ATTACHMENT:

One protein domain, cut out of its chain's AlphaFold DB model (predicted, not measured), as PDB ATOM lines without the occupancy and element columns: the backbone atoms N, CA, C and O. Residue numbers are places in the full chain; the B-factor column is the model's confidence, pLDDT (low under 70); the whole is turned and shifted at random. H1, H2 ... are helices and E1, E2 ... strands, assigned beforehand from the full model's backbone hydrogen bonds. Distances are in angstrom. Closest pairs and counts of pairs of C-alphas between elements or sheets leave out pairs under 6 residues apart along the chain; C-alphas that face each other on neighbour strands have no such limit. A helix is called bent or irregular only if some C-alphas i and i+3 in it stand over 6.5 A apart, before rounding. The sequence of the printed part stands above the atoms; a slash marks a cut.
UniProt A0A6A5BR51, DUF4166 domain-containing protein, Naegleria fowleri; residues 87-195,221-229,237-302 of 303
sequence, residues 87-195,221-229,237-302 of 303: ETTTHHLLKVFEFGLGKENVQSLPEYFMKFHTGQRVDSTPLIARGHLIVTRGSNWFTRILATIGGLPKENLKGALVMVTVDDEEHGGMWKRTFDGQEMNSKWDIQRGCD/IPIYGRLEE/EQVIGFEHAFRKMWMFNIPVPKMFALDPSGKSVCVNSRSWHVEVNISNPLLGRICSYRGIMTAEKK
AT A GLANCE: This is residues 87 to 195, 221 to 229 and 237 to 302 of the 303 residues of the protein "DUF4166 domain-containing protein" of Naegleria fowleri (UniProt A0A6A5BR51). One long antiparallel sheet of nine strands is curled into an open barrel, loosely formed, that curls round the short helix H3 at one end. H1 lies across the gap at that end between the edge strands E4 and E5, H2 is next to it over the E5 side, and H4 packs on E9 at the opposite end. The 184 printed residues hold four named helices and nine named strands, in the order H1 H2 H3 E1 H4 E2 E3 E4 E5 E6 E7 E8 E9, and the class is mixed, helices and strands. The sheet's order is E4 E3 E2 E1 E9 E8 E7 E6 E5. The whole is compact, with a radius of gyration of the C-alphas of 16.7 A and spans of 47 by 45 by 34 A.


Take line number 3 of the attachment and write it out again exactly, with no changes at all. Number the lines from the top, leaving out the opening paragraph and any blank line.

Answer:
AT A GLANCE: This is residues 87 to 195, 221 to 229 and 237 to 302 of the 303 residues of the protein "DUF4166 domain-containing protein" of Naegleria fowleri (UniProt A0A6A5BR51). One long antiparallel sheet of nine strands is curled into an open barrel, loosely formed, that curls round the short helix H3 at one end. H1 lies across the gap at that end between the edge strands E4 and E5, H2 is next to it over the E5 side, and H4 packs on E9 at the opposite end. The 184 printed residues hold four named helices and nine named strands, in the order H1 H2 H3 E1 H4 E2 E3 E4 E5 E6 E7 E8 E9, and the class is mixed, helices and strands. The sheet's order is E4 E3 E2 E1 E9 E8 E7 E6 E5. The whole is compact, with a radius of gyration of the C-alphas of 16.7 A and spans of 47 by 45 by 34 A.